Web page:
The International Energy Agency (IEA) has urged the government to boost Indonesia’s use of renewable energy and to increase its electrification capacity through pro-investment regulatory reform as the country pursues economic recovery.
In a recent report, the IEA argued that certain key regulatory reforms would open access to private renewable energy investment and would improve the financial standing of state-owned electricity distribution firm PLN.
The IEA, a Paris-based organization, said President Joko “Jokowi” Widodo should issue a Presidential Regulation on green energy pricing to enable more privately owned renewable energy companies to enter the domestic market.
“The existing fiscal space needs to be used wisely, while an improved policy, regulatory and investment framework can help mobilize a more diverse pool of sources of funding, especially from new investors and private-sector industry players,” the July 17 report reads.
“There is a huge opportunity to boost sustainable investment as part of the recovery.”
Investment in renewables has been held back by an uncertain regulatory environment, IEA report stated, amid government renewable energy targets dominated by hydropower and geothermal energy.
Indonesia has committed to obtain 23 percent of its energy from renewable sources by 2025. Regulations stipulate that Indonesia should have reached a 17.5 percent renewable energy mix by 2019, yet the country only hit 12.36 percent that year.
By the end of 2019, the country had about 10 GW of installed renewable power capacity, a third of its installed coal-fired capacity and a sixth of its fossil fuel capacity, IEA data shows.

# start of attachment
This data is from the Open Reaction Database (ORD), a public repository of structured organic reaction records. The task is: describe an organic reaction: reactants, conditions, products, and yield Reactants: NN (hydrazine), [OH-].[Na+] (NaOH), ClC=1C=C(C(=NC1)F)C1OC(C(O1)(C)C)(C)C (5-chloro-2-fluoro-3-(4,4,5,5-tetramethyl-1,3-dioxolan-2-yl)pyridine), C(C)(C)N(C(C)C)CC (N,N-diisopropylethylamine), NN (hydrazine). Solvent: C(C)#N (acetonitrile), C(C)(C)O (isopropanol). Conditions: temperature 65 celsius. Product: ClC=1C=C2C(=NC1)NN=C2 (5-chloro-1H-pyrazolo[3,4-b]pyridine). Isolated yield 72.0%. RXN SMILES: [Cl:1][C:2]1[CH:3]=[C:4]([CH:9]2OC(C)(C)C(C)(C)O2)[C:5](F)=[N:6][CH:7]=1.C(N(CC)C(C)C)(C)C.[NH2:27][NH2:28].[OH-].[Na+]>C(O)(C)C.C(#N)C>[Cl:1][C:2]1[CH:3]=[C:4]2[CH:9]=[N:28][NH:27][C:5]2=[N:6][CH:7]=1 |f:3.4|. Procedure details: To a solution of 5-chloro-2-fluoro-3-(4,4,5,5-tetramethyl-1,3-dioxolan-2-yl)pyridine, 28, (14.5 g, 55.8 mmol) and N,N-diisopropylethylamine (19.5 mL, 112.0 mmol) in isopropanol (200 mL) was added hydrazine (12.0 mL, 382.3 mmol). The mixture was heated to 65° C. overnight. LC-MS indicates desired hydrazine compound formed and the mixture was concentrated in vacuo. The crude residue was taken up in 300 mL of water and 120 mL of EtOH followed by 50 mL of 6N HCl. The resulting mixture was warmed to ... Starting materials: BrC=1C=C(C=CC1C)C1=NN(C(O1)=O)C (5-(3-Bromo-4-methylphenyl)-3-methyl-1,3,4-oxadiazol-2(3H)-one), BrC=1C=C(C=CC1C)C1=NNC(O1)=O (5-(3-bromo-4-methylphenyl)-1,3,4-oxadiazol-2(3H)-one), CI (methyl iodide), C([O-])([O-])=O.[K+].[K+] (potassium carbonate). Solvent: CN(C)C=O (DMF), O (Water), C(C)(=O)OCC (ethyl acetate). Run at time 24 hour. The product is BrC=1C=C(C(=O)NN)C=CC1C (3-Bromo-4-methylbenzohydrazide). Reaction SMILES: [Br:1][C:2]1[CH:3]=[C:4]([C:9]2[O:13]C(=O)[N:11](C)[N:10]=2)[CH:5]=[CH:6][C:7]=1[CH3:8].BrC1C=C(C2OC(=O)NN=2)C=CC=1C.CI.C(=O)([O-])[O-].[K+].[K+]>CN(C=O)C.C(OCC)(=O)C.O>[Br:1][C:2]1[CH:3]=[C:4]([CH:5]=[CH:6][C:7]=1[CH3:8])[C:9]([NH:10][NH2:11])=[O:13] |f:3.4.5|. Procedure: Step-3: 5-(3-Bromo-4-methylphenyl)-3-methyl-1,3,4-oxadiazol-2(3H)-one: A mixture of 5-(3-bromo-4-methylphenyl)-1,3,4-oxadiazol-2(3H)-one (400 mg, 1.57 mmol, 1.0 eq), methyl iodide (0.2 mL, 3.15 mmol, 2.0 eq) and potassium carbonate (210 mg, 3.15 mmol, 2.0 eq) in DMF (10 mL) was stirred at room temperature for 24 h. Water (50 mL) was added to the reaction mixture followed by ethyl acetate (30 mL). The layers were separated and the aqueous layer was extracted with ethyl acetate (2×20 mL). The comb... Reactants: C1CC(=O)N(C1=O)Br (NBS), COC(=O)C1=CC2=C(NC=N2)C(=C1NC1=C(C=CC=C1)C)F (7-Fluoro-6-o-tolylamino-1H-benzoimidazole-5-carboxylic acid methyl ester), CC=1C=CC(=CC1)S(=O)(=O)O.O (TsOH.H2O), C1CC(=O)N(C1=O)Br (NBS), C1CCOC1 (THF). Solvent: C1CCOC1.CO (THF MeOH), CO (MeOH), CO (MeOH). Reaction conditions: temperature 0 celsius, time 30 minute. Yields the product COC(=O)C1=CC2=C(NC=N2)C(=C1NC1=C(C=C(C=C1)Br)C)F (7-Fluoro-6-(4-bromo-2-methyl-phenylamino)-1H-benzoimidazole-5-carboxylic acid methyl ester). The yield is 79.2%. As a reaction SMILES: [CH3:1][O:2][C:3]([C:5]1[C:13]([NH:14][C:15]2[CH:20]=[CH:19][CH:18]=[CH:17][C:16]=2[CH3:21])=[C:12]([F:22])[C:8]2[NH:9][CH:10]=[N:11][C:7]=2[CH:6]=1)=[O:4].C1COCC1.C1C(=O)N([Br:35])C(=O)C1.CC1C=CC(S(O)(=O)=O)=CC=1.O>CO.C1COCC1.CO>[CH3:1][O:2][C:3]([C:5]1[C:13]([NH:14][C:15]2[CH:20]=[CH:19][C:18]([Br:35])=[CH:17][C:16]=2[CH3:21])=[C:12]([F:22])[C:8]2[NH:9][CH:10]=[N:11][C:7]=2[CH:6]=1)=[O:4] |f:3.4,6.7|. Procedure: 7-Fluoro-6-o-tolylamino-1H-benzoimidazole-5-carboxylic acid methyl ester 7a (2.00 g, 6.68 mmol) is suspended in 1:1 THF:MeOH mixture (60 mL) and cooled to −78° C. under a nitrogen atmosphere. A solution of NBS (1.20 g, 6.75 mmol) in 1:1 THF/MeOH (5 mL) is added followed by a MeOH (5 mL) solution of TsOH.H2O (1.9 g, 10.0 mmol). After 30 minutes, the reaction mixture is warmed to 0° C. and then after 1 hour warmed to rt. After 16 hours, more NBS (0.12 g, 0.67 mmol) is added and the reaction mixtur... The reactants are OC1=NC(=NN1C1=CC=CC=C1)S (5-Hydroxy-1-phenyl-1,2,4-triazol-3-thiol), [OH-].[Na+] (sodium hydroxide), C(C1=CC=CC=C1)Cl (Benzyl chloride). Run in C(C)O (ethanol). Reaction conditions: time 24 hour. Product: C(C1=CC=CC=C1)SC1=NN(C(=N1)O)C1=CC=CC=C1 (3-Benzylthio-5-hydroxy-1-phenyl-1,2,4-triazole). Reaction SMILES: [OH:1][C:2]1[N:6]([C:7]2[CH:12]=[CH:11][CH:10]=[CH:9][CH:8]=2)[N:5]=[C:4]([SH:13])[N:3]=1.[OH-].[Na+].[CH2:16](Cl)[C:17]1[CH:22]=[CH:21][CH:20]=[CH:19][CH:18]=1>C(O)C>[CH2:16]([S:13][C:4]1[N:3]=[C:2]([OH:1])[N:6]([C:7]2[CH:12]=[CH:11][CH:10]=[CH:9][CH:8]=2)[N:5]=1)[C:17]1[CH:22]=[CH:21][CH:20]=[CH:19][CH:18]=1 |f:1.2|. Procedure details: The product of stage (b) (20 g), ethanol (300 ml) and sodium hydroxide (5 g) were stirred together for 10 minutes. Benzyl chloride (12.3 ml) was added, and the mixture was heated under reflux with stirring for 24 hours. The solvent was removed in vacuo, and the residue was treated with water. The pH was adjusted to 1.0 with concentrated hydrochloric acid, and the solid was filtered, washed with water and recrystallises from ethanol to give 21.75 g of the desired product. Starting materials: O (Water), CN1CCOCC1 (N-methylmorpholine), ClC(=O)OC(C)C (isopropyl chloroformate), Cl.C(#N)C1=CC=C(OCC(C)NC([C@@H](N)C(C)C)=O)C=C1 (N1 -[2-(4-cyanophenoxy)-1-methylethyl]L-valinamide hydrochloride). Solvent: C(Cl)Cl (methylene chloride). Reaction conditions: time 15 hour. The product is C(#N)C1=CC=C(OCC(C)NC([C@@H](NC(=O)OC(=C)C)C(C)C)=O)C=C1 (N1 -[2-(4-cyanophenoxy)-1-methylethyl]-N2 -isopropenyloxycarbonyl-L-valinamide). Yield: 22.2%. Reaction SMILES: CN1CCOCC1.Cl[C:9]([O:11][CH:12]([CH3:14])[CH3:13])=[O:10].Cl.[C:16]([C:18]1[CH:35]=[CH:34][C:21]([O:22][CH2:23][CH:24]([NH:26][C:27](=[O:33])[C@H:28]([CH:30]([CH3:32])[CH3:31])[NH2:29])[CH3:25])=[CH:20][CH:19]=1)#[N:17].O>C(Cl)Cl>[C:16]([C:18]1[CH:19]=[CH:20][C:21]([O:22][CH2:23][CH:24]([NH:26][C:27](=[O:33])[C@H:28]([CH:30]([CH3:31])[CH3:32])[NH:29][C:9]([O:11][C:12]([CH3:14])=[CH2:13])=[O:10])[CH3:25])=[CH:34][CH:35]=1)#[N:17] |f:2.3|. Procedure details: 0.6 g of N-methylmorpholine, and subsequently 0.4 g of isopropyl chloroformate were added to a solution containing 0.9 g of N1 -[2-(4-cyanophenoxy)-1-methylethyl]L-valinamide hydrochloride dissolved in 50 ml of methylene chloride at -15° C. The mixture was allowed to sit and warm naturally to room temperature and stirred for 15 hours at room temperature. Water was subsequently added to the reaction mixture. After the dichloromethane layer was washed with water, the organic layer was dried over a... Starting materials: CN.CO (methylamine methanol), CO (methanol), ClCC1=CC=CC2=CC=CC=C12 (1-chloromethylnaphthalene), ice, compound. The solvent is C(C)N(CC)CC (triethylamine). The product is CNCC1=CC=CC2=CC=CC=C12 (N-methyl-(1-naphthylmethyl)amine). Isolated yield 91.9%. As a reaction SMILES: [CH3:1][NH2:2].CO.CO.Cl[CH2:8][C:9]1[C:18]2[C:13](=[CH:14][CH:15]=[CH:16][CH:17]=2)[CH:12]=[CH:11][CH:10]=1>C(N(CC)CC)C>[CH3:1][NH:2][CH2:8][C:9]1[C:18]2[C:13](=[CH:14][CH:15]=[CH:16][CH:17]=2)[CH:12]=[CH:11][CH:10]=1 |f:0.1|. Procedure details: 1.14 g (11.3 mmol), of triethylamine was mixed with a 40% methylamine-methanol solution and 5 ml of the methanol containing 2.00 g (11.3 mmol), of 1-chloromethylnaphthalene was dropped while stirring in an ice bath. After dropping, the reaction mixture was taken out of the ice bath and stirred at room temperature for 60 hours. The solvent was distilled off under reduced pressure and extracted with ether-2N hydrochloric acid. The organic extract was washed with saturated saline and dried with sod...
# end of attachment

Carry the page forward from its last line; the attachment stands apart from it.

The IEA report brings an intergovernmental voice to domestic renewable energy players’ calls for the Indonesian government to invest in green energy as Indonesia sets aside a Rp 695.2 trillion (US$47.9 billion) COVID-19 response fund to boost the economy and fund the healthcare system during the pandemic.
The government has not announced any commitment to allocating funds to develop renewable energy, but the Energy Ministry has said it is exploring a solar power recovery plan.
Energy and Mineral Resources Ministry electrification director general Rida Mulyana announced in February a proposed regulatory reform in the green energy sector to introduce feed-in-tariff (FIT) pricing and allow arrangements other than build-own-operate-transfer (BOOT) contract schemes.
The former guarantees fixed electricity rates for small renewable power plants, seeking to ensure predictable financial returns. The second proposal eliminates a scheme that has been criticized as an impediment to financing renewable energy.
“This report shows the IEA’s commitment to supporting the recovery of Indonesia’s energy sector from global dynamics and the COVID-19 pandemic,” said Energy and Mineral Resources Ministry spokesman Agung Pribadi on Monday.
The ministry plans to meet the IEA and French business associations in September to promote investment in renewable energy in Indonesia.